Male gametophyte growth as a factor of initial spore density among C-fern sporophytes
Written by Miranda
C-fern spores have the ability of exhibiting both male and hermaphroditic sexes. Hermaphroditic gametophytes are always developed first, and if they release enough of the pheromone antheridiogen, male gametophytes will develop. Higher spore densities should show evidence of higher male populations. The gametophyte development can be observed under dissecting microscopes. Population densities were calculated each week for three weeks and based off of data collected, male population was slightly higher in higher density environments, but further experimentation would be needed to confirm.
The C-fern spore is a species that is capable of developing as a male or hermaphrodite gametophyte and, because of this, is useful for studying sex determination (Hickok 1998). Sex is determined by the pheromone antheridiogen and are easily distinguished by size and shape (Banks 1997). Gametophytes that germinate early and develop first are hermaphroditic. These are heart shaped and possess a meristem. Males develop from the hermaphrodites and are smaller and thumb shaped, surrounded by antheridia (Hickok 1998). The goal of this experiment is to observe whether population density of the spores have an effect on the population of male gametophytes in a given area. We hypothesized that if the population density of the spores is higher, then more male gametophytes will develop than lower densities.
MATERIALS & METHODS:
This lab took about three weeks in full. The first week started by inoculating five plates of C-fern spores at varying densities. Five vials of varying densities of spores suspended in solution were presented. 250mL of each solution was removed and spread across five different plates labeled A-E, with A having the highest density solution and E having the lowest density. The initial density was determined by counting the number of spores in each dish under a dissection microscope, then dividing that number by the area of the dish.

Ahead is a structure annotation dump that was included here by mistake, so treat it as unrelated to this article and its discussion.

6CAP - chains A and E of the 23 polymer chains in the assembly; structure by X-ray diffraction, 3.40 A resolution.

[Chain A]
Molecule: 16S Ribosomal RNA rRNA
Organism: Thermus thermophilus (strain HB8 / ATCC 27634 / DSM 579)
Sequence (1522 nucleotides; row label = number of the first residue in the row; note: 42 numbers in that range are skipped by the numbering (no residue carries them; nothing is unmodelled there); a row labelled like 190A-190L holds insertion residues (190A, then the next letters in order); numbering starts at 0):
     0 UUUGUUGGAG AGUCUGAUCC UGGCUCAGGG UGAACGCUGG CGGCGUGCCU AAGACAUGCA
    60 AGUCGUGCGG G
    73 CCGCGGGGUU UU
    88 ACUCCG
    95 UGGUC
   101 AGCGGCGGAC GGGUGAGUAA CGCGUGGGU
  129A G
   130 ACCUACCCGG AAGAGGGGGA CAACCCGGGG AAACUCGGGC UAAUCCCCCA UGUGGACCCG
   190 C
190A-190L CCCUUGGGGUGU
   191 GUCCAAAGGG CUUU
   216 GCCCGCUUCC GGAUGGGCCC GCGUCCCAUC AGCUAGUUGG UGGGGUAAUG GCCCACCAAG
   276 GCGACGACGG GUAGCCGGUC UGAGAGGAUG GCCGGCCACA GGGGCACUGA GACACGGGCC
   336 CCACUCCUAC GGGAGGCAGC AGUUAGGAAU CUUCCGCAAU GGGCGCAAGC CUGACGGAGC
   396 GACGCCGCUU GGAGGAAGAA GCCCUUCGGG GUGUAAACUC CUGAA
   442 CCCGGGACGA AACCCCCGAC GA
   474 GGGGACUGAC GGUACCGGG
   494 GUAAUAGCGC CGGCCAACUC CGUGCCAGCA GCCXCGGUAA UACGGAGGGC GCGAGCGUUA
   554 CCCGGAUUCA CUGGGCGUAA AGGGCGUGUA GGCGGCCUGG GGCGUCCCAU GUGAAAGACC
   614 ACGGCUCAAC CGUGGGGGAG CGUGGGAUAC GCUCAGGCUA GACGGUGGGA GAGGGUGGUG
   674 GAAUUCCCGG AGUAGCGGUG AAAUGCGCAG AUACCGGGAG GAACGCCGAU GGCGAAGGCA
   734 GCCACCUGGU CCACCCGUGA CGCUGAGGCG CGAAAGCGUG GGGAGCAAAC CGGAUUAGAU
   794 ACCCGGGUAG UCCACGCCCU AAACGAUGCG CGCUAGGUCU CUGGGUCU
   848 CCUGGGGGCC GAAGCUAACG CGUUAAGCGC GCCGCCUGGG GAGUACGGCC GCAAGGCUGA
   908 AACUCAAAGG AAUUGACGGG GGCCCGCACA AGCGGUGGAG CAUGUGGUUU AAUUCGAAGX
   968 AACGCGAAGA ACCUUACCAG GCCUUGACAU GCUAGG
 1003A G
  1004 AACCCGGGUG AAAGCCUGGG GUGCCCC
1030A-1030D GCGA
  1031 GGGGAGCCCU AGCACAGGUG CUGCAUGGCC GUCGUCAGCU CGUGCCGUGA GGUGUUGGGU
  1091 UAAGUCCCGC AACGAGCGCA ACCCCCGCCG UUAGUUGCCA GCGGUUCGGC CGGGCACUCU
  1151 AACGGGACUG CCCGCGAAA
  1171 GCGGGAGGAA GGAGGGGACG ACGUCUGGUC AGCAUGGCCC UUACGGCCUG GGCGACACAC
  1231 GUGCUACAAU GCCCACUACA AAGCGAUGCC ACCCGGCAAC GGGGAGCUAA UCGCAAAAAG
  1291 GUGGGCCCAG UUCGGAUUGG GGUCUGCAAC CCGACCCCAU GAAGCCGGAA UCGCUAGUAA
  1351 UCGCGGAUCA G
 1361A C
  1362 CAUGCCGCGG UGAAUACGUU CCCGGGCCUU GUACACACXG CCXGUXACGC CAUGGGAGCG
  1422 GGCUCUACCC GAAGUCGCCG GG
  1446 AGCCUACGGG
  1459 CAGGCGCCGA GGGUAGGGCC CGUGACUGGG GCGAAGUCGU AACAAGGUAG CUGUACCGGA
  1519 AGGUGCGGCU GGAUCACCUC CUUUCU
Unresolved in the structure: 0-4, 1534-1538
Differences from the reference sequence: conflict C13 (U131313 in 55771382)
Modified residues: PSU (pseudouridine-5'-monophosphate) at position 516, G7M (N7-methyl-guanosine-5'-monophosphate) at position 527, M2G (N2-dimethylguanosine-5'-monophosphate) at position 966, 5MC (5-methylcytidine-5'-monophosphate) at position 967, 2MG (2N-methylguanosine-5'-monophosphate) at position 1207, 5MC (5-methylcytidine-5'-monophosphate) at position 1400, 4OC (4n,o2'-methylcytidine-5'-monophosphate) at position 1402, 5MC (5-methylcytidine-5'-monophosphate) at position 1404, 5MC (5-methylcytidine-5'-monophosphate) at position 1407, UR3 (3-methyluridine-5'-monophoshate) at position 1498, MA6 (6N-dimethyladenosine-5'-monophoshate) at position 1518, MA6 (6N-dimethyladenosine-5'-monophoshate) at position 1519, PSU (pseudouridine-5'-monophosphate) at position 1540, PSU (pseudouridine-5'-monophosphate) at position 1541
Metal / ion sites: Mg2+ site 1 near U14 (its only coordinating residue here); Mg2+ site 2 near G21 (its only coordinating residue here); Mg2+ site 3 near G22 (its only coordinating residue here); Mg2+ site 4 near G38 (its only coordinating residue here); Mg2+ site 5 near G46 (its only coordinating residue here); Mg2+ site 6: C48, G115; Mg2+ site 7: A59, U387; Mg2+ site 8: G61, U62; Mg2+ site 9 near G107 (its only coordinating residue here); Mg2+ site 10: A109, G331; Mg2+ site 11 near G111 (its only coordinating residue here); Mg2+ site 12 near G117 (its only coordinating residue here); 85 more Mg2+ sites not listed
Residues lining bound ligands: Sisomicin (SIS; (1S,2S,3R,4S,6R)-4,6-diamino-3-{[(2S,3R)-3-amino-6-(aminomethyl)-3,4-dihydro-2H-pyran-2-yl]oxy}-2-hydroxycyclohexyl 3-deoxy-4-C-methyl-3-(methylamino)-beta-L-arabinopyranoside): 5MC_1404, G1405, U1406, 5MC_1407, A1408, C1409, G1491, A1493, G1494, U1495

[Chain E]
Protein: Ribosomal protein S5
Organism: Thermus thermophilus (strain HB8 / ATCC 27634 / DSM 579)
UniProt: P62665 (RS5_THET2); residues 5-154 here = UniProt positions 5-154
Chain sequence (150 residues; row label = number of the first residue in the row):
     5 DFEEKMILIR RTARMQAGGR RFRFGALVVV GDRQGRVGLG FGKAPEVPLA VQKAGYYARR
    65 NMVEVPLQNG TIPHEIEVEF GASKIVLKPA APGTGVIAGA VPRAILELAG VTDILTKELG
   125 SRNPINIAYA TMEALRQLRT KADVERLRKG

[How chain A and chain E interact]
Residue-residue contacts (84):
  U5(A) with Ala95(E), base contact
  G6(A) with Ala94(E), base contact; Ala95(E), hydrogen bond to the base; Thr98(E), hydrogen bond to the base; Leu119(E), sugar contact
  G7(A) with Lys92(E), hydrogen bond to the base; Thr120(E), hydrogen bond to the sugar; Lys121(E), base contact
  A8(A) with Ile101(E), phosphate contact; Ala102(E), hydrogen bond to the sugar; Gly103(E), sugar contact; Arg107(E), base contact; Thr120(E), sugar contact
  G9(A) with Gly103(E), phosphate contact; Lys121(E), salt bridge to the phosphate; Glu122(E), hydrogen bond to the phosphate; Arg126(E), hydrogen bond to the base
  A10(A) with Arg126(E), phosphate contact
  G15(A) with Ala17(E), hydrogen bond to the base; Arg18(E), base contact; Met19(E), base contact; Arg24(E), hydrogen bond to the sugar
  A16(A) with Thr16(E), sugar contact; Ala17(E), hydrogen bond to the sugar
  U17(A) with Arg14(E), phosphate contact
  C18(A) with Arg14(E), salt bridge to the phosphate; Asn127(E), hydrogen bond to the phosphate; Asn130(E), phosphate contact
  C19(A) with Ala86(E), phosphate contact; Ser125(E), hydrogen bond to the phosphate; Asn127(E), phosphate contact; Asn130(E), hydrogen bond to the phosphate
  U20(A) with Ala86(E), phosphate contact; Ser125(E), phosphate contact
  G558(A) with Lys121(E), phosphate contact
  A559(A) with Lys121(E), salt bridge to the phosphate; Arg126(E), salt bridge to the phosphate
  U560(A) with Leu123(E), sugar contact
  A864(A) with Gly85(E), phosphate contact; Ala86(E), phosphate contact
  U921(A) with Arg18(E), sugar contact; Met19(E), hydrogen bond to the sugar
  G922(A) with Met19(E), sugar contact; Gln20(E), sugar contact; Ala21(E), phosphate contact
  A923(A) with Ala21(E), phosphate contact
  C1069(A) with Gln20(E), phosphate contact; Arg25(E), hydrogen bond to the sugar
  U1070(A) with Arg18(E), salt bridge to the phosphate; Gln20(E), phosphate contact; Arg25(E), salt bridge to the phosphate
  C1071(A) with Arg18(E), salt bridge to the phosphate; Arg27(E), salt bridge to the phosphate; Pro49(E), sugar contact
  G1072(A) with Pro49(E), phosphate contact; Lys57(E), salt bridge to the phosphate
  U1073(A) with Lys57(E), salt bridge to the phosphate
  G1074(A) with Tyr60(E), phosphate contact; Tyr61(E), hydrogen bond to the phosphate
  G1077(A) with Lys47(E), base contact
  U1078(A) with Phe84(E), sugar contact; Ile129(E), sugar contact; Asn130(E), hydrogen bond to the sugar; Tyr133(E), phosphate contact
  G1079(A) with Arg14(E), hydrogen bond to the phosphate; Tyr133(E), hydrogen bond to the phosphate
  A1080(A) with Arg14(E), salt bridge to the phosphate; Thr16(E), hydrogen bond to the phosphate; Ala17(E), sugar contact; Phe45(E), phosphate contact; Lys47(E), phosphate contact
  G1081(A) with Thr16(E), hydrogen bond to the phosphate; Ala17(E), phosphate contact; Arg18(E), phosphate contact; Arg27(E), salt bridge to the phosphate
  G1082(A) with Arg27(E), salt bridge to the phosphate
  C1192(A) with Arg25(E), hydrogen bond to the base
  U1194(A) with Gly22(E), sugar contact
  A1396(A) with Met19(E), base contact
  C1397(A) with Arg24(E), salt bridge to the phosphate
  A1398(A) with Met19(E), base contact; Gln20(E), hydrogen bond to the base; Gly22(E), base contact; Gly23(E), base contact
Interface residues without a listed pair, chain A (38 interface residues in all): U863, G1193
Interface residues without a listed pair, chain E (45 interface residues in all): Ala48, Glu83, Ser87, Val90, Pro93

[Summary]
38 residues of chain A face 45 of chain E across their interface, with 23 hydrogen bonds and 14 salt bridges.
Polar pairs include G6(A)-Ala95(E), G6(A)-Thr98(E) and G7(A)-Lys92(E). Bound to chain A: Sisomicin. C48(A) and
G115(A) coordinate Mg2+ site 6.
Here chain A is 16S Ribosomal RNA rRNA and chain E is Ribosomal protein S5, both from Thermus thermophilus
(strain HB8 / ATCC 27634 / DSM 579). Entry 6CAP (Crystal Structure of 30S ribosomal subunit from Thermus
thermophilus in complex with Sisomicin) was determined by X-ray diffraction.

In week two, the number of gametophytes were counted and density was calculated again and continued to incubate for the third week. In the final week, gametophytes were counted again, with densities recorded one final time. This time, male and hermaphroditic gametophytes were differentiated and tallied – percentage of male versus hermaphroditic were recorded.
The data are indicative of a slight increase in percentage of male as a function of density. There are two outliers in gametophyte density that skews the slope of 0.166 significantly. The value of R2 is very low at 0.0103.
Overall, there is a very slight increase in percentage male gametophytes with the data from the class as the R value is positive, but further studies would be necessary to determine anything for certain. It makes sense for percentage males to increase with more density overall because hermaphroditic gametophytes are those that secrete the pheromone that lead to male production (Banks). With more pheromone released by the hermaphrodites due to more of them being present, more should develop into males.
One of the likeliest reasons for the low R2 value was that groups may have taken the most populated area as a sample to represent the entire population. Counting the entire dish of gametophytes, rather than a small sample of it to represent the dish, would have given the most accurate sample and the data would have likely fallen in range with the rest of the data. While the hypothesis isn’t strongly supported, there is evidence that male population should increase with overall population and further studies could provide more answers.
Figure 1. Male gametophyte population as a function of overall population density.
Banks, J.A. (1997) Sex Determination in the fern Ceratopteris. Trends in Plant Science. 2: 175-180.
Hickok, L.G, Warne, T.R, Baxter, S.L, and C.T. Melear (1998) Sex and the C-Fern: Not just another life cycle. Bioscience. 48: 1031-1037.